(HOST) Six months ago the Walter Reed scandal first made headlines, and commentator Bill Seamans is wondering if there’s been any improvement in the care of wounded veterans since then.
(SEAMANS) Last March, as the uproar echoed across the nation, we asked: will the Walter Reed veterans’ care scandal be drowned out by political babble? It was not a probability difficult to anticipate. After the Generals responsible were fired and quickly summoned workers started repainting the vermin infested outpatient rooms, Commander in Chief George Bush took the familiar political damage control action – he appointed a committee. You may remember that it was to be a bipartisan investigation chaired by Bob Dole and Donna Shalala. They surveyed the nationwide Veterans’ Administration hospital and aftercare system and came up with the opinion that, guess what? – it needed fixing.
Since then, the veterans’ care scandal has, indeed, been drowned out by the primaries’ political babble. But the Washington Post, which broke the Walter Reed story, is still on the ball – reporting the other day that the promised efforts to improve care for our wounded soldiers are behind schedule – a story, it seems, that hardly anybody noticed. A congressional oversight committee discussing the delay said that the effort to reform the VA’s medical bureaucracy has itself become mired in bureaucracy.
They say their staffs are still hearing "appalling stories" from soldiers overwhelmed by the disability rating process. Committee members blamed the Pentagon and the VA, itself, for what Representative John Tierney of Massachusetts called an "utter lack of
At the heart of the critical questions that remain unanswered is the bureaucratic maze in which recovering vets are trapped waiting for an assessment of their injuries as a guideline for further treatment. The army and the VA have separate ways of estimating how much future care each wounded individual will need. The often conflicting evaluations leave many recovering service persons in limbo for months or even years. The delay in agreeing to a single combined evaluation suggests a shameful and inexcusable turf battle.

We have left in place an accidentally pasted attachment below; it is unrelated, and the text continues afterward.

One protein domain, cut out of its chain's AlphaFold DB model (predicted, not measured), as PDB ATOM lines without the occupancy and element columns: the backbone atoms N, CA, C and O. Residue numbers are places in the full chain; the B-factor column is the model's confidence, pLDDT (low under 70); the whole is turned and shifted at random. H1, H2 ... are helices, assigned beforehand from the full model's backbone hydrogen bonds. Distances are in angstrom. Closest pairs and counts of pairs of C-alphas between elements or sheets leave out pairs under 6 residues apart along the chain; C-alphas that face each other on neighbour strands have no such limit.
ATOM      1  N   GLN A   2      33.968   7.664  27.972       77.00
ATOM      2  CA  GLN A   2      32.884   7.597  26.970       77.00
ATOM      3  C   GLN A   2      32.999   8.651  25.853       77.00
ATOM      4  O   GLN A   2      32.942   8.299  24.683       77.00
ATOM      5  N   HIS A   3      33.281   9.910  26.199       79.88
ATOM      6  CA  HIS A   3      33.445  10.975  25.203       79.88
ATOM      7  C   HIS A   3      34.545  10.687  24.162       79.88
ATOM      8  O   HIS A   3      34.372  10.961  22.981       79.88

Perhaps not surprisingly, we have not heard a new uproar of rage from the politicians who made sure they got their angry face time on TV when the news cameras were at Walter Reed. Also, I have not heard any clamor about this delay by the hardline radio talk show hosts who represent themselves as the ultrapatriotic supporters of our troops.
The moral of this story is, unfortunately, immoral. Those who have sacrificed the most in a war that should not have happened are now victims of the diverted attention of campaigning politicians who had promised their all-out support – it would seem that now it’s time for we the people to again express our own outrage and remind our Congress persons of their moral obligation to care for those they voted to put in harm’s way.
Bill Seamans is a former correspondent and bureau chief for A-B-C News in the Middle East.